See above for our exclusive gallery of Robert Geller’s 10 year Archive shoot by Shawn Brackbill.
Text and interview by Jonathan Shia
Photos Shawn Brackbill | Styling by Haidee Findlay-Levin | Grooming Kenshin Asano (L’Atelier NYC) | Casting John Tan | Production Nouveau PR | Models Dallas Alberti, Joland Novak, Alexander Newman, Zach Troost
In the fickle world of fashion, a decade is a long time. Just ask Robert Geller, who celebrated ten years in the industry—as an independent designer no less—on Tuesday with a powerful Fall 2017 show on the second day of New York Fashion Week: Men’s. Opening with a video retrospective that spotlighted previous collections, Geller marked the major anniversary with a moving collection that reflected our dark times but offered a note of hope. “I’m incredibly fortunate,” Geller said about his longevity. “I’ve had people that believed in me for the last ten years and everyone has always been very supportive. I’m very proud of the team that I’ve put together to create these collections season after season.”
This season, Geller, a native of Germany, went for a mostly black palette, with hints of bright fluorescent color in gloves and face masks that were at once provocative and protective (see our backstage images below). Taking his bow in a t-shirt that read “Immigrant,” Geller offered up a commentary on today’s political climate. The clothes looked strong and secure, armor against a dangerous world. “I started designing in July, right at the time when I’d just traveled to Europe to see my family,” he explained, “and there were terrorist attacks in Nice, there were terrorist attacks in Germany close to my home, and it was a time to be somewhat scared.”
Geller has always been a designer with an intellectual and artistic bent, with past collections roving through the cultural history of the twentieth century—from Art Deco through to punk. As an immigrant, he straddles both Europe and America, bringing an old-world sense of history to ever-changing New York. If Fall 2017 had a bit more urgency, it was because Geller sensed that we are living in difficult and confusing days. “It’s a time for us a society to decide, are we going towards love or are we going towards war?” he mused. “I wanted to have some of that fear, some of that frustration, but also the hope that we can get together as a group and lead us out of what’s happening right now, because it seems to be getting worse and worse every single day.”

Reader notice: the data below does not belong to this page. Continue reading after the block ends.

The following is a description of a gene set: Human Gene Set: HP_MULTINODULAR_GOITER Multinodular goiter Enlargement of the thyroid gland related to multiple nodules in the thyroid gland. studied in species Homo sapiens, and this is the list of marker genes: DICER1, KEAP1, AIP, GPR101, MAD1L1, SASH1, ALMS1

Even as the industry has changed around him, Geller has remained a mainstay of New York menswear. He has watched the rise of social media and the birth of New York Fashion Week: Men’s, as the business has grown and transformed itself to meet the demands of today’s customers. And, with his meaningful statement this season, he seems poised to lead the way forward as well, as the industry—and his adopted city—grapples with a new social era. “I think we have to be together and say that this isn’t ok and that we’re not going to sit by,” he said about what he thinks fashion’s response to the new Trump administration should be. “I’m not so much into politics, but I’m an immigrant and I love this country. I’ve been here for twenty years and it’s scary where it’s going.”